Friday, 16 January 2009

Introduction to Microsoft F# - Part 1

I have recently been tasked with putting together some internal training materials on Microsoft’s new F# programming language. F# is a functional programming language, and in this post I aim to give you an overview of its many benefits and hopefully inspire you to add it to your development toolset. In later posts we will start delving into the language and get our hands dirty with some code.

As many of you may know, F# has been knocking around for some time now; originally starting out at Microsoft Research in Cambridge as a pet project of Don Syme. So popular has the language become that it is about to break into the mainstream when it is officially released as part of Visual Studio 2010.

So what is functional programming?

Functional programming is a method of programming that allows computation based upon the evaluation of mathematical functions. Typically a functional language does not contain state or mutable data and the emphasis is very much on the application of functions. Imperative and OO based languages such as C# however allow changes in state and data types within these languages are very often mutable.

Functional programming can trace its roots back to the early 1950 with languages such as LISP, however they have never really gained momentum outside of the academic and scientific domains.

As a .NET developer functional programming is not new to you. Features common place in .NET such as generics, and LINQ all have their roots in functional programming.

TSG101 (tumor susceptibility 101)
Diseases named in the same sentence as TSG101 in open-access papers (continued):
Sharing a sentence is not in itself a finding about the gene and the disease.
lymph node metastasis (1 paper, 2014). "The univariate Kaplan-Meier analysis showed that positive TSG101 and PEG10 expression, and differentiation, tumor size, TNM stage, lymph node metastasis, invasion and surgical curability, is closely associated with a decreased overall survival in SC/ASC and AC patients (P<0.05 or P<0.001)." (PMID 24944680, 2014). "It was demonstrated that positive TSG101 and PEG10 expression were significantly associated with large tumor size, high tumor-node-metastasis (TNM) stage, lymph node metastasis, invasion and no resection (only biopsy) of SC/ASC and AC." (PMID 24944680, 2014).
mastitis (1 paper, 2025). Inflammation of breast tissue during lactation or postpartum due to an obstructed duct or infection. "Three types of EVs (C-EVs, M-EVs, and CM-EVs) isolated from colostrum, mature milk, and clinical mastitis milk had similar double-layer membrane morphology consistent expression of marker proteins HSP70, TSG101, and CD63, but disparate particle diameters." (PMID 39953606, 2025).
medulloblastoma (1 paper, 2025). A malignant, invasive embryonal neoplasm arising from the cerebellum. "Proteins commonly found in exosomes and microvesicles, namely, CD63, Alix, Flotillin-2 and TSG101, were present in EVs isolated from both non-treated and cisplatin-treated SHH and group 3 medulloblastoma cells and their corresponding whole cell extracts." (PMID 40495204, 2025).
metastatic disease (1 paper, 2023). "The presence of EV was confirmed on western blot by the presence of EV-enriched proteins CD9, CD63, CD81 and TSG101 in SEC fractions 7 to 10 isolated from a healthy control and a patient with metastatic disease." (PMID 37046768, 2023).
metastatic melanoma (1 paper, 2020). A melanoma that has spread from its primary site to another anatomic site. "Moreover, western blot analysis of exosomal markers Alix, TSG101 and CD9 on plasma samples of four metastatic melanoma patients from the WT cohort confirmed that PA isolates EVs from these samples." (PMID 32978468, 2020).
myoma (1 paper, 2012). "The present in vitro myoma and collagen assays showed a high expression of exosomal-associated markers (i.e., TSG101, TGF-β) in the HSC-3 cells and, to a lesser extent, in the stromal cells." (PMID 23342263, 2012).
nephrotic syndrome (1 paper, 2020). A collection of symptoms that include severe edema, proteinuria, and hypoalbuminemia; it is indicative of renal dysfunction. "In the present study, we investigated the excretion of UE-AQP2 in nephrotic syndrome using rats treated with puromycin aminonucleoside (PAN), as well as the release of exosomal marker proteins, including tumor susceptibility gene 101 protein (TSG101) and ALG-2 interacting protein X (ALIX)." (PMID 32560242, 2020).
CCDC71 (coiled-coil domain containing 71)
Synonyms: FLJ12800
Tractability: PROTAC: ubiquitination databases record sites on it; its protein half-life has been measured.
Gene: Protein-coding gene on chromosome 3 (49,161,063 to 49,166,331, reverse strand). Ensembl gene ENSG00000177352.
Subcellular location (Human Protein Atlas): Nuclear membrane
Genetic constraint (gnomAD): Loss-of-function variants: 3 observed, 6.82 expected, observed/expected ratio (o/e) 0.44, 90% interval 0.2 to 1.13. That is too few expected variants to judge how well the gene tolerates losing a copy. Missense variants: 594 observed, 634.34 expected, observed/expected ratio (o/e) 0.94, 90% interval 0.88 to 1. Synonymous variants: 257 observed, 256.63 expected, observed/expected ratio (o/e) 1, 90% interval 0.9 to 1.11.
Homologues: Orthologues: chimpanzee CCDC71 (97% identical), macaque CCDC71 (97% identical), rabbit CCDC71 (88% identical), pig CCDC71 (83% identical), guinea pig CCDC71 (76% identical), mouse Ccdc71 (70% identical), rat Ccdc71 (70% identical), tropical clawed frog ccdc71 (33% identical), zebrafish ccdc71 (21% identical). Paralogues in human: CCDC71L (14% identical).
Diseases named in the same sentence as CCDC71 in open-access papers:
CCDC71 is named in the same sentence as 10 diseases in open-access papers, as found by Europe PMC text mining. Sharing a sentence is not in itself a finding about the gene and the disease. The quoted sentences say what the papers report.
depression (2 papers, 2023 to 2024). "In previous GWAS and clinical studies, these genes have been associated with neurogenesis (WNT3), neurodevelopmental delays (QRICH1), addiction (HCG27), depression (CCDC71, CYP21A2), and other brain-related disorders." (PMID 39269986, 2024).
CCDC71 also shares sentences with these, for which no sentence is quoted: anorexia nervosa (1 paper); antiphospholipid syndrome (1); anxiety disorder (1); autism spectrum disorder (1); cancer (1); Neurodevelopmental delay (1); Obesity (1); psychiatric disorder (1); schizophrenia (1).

What does F# bring to the party?

F# brings typed functional programming to the .NET Framework. It is very succinct and expressive and allows for a new style of application development. As a (soon to be) fully CLR / CLS compliant language an F# application or library has full access to the entire range of .NET Framework APIs and is fully interoperable with other .NET languages such as C# and VB.NET.

Pure functional programming is often the best approach for solving complex computational problems however the traditional languages such as Haskel, Lisp and OCaml suffer with a lack of interoperability. F# is a natural extension of these languages in that it combines the 3 main programming paradigms (imperative, object orientated, and functional). Doing so gives us a general purpose .NET language that can be used in any style that takes your fancy! In fact you can use all three approaches within the same code.

One of the biggest benefits I have found in using F# is that not only is it a strongly typed language, it also offers excellent type inference. This means that as a developer you no longer need to explicitly specify a type. The only exception to this is when the type is ambiguous. I will look at this in more depth over the next few posts.

Why should I use F# ?

F# is the only .NET language to offer a combination of scripted, functional, object orientated and imperative programming. It allows you to solve highly complex computational tasks with relative ease and its fully supported by all other .NET languages. So if your ever faced with a problem that your struggling to solve in C#, give F# a go and see how easy it can be.

Where can I get F# ?

F# is currently a CTP release and is available for Visual Studio 2008. For more information on F# visit

1 comment:

James Millar said...

Unfortunalty not no!